Jonathan “JR” Rotem:
Music For Life

jrrotem1.jpgBay Area-bred producer Jonathan Rotem is one of rap’s fastest-emerging producers, but a glance at his musical history, speech patterns and even his physical appearance suggests otherwise. A studied jazz pianist and a classical head, Rotem speaks like a Mathlete, and on his web site, jonathanrotem.com, he looks more like a model from MTV’s Laguna Beach than a chart-topping beatmaker.

But Rotem’s material speaks for itself. Ever since landing two songs on Destiny Child’s Survivor album, the son of two Israeli immigrants has been making his presence felt: everyone from street mainstays like 50 Cent and Dr. Dre, to R&B crooners Trey Songz and JoJo have enlisted his knob twisting skills. And after a year of producing over 60 chart-toppers (Rihanna’s “S.O.S.,” Rick Ross’ “Push It”) and album highlights (Obie Trice’s “Mama,” 50 Cent’s “Position Of Power”) for urban music’s elite, he’s showing no sign of slowing down. In an interview with XXLMAG.COM, Rotem explains how his musical upbringing is linked with his current hustle, what he’s working on for Dr. Dre’s concealed Detox album, and the pros and cons of not having a distinctive name-brand sound.

How did you get into classical music and jazz piano?
I started off as a very young kid, taking piano lessons and doing recitals and performances and all that kind of stuff. So I was just hardcore into classical music. Then I went to Berklee College of Music in Boston where I studied jazz; then when I got out of there, I was pretty much a jazz pianist. I moved back to the Bay Area. I was a jazz pianist, until I decided to start producing.

Do you think your roots in classical music and jazz piano give you an edge over other producers?
I think that they definitely define my sound. That’s a big part of what makes my music sound the way it does. So, as far as an edge, you know, I don’t really like to think of it as an edge so much as that’s what gives me my individuality. That’s just part of who I am. There’s other producers who might not come from a classical or jazz background, like a Timbaland or somebody who’s a genius at what they do. And even though they’re not coming at music the same way, they’re just as innovative, if not more. So again, I just look at it as what defines myself.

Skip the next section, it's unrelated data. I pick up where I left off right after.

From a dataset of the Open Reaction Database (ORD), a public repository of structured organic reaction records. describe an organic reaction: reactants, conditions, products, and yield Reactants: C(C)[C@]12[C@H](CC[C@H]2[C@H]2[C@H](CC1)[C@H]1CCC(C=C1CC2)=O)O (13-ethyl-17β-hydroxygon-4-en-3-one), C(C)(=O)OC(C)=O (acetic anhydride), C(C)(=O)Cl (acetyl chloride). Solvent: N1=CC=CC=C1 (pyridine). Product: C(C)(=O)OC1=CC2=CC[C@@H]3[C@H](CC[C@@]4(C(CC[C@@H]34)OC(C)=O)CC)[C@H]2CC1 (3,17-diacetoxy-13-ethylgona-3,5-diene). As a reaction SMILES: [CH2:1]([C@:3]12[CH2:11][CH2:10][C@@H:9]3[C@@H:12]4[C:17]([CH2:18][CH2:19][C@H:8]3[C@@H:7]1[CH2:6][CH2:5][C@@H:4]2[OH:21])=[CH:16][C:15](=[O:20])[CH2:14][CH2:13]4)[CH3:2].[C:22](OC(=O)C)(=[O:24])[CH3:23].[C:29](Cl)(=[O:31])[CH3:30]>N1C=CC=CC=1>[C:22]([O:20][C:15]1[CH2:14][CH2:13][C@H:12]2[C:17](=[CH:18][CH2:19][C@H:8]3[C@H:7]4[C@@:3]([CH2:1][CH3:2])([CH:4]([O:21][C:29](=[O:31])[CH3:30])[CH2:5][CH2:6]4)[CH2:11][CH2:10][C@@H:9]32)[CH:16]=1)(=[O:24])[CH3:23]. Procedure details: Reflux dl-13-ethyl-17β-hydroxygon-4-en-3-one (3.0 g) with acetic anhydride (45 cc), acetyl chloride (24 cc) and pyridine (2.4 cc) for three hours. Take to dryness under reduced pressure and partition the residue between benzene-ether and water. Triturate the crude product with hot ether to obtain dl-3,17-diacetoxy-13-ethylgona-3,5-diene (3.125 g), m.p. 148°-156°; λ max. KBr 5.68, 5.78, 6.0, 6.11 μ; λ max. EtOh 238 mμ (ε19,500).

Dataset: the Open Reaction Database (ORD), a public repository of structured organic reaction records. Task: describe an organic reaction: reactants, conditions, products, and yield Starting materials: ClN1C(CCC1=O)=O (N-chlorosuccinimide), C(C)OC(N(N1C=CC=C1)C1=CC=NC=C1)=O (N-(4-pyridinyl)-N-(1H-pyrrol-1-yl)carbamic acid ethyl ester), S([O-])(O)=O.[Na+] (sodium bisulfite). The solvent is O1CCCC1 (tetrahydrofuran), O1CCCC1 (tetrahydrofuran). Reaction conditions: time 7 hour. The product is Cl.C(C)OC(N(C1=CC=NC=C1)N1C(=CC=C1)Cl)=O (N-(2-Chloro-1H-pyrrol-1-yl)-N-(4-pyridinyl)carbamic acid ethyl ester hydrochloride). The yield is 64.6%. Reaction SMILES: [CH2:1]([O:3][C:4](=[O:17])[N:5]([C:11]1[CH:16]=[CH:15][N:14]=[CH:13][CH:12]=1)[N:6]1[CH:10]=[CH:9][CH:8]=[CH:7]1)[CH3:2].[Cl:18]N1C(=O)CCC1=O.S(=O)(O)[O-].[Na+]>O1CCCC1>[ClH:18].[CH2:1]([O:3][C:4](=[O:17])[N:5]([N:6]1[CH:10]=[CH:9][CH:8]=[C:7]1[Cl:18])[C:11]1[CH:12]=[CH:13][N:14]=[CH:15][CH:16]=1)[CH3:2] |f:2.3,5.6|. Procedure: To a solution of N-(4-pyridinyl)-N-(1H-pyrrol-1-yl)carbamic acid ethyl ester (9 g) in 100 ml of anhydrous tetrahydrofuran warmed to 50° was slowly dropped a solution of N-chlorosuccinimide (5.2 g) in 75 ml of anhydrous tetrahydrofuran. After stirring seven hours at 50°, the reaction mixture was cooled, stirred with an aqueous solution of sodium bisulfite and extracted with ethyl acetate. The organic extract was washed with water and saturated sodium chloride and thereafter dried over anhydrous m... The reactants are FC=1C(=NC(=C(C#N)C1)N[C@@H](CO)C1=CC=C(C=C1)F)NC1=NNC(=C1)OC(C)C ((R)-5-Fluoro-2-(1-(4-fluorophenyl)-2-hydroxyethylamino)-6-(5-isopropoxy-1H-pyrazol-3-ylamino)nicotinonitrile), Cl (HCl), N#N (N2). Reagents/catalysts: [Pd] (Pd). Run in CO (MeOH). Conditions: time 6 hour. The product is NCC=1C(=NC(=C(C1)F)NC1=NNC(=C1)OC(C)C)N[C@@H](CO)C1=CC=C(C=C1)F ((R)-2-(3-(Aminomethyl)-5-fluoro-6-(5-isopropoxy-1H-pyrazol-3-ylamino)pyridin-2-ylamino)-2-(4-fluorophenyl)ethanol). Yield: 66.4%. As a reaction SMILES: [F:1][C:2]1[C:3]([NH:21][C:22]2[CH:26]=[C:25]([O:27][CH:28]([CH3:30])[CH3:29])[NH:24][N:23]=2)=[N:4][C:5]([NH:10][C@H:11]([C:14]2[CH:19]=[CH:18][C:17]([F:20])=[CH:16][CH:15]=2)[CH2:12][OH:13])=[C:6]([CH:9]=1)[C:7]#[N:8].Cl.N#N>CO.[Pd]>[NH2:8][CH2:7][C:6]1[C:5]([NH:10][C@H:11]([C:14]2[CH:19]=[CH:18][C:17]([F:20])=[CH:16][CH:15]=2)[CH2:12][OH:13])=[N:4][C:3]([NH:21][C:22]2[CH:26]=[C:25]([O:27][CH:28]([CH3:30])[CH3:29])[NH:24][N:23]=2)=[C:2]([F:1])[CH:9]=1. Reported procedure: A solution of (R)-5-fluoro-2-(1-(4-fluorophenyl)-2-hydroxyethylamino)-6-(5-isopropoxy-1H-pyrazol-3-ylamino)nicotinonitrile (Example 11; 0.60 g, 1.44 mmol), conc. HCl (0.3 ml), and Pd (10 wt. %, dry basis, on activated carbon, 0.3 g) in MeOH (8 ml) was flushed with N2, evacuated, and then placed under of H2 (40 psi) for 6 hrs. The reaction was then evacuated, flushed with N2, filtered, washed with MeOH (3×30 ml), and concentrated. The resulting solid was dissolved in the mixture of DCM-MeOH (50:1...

How much time did you have to spend listening to music in your studies?
When I was studying classical music, I was definitely listening to it a lot and playing it so I was around it quite a bit. As far as jazz, a big part of jazz is listening to records, the same way hip-hop is. When you study jazz, the main thing to do is called transcribing solos, which is essentially you listen to like a Charlie Parker saxophone solo or a Miles Davis or a piano and you learn to play what that guy is playing on your own instrument. It’s the same thing as a rapper memorizing the lines off a favorite rap song. Obviously, it’s even more difficult to imitate an instrumentalist because it’s not words. So I definitely listened to a lot of jazz, it’s kinda necessary in order to be a good jazz musician to listen to a lot of music.

jrrotem3.jpgSo how did hip-hop come into the picture?
To be honest with you, it was basically just the desire to do it—and I love to do it. I was a jazz pianist, as I told you, but I was really, really liking hip-hop, so I was starting to play the music, the beats of hip-hop songs, in my jazz performances. We would play them and then improvise on those. And then I started making beats. I was always into composing; I had keyboards and was composing. Didn’t take it that serious as far as producing, but then I decided to. Soon after I started making beats. They got in the hands of Dwayne Wiggins of Tony Toni Tone, who took some of them to Beyoncé, and I ended up doing a couple tracks off the Survivor album with Destiny’s Child.

When that happened, I decided to move to LA to do it full-time. So then I struggled and finally met up with the right people. Met my manager, and he really started making me shape myself, getting the drums bigger and that kind of stuff. He put me with his producers Hi-Tek and Mr. Porter. I started learning from them and then I started placing a bunch of hip-hop stuff. I sold a track to Dre for Detox and then Snoop Dogg and Fabolous. For Lil Kim, I did the “Whoa” single. Things really started to happen. Then I started getting into more of the pop world. I did “S.O.S.” with Rihanna and I started getting in working on Britney Spears’ new album. Game, Mya, JoJo and all these people started happening. Then I did the Rick Ross single “Push It” that’s out now. Things just started to happen, really just from hard work and wanting to do it.